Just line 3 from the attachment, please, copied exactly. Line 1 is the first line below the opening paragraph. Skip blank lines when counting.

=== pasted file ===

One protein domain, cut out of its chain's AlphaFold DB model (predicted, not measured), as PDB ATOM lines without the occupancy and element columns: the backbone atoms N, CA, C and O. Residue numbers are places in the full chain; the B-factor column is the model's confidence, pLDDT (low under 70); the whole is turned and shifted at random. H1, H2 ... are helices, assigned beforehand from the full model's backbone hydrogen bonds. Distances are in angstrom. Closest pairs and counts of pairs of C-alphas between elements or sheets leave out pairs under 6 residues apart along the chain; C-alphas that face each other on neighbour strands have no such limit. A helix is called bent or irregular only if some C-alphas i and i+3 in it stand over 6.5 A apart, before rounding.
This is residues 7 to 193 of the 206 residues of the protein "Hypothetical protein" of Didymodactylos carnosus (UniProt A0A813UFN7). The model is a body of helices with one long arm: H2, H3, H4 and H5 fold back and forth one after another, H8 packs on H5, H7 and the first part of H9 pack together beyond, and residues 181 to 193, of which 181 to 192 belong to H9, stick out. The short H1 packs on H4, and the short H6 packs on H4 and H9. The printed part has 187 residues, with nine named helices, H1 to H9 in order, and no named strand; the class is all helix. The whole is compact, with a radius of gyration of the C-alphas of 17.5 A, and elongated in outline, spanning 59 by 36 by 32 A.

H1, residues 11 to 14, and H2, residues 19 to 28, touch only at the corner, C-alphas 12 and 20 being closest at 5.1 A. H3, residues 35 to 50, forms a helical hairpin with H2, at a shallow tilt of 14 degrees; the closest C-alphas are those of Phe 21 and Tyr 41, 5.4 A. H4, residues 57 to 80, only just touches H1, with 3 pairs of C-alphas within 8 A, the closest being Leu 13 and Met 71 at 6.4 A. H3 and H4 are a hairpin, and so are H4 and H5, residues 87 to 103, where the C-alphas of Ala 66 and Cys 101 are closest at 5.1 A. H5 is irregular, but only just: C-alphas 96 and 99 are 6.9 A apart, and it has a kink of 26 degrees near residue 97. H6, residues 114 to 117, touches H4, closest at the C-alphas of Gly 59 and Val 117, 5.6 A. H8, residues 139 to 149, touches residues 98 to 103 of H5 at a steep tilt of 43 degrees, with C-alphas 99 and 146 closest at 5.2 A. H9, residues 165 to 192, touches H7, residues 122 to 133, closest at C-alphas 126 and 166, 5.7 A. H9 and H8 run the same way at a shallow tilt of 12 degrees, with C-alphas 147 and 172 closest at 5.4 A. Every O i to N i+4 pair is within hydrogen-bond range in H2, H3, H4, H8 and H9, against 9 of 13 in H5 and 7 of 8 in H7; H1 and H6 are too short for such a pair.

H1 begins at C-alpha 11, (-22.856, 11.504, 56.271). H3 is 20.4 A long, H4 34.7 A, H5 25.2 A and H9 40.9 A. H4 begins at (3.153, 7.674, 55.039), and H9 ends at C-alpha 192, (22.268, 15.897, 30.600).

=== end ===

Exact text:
H1 begins at C-alpha 11, (-22.856, 11.504, 56.271). H3 is 20.4 A long, H4 34.7 A, H5 25.2 A and H9 40.9 A. H4 begins at (3.153, 7.674, 55.039), and H9 ends at C-alpha 192, (22.268, 15.897, 30.600).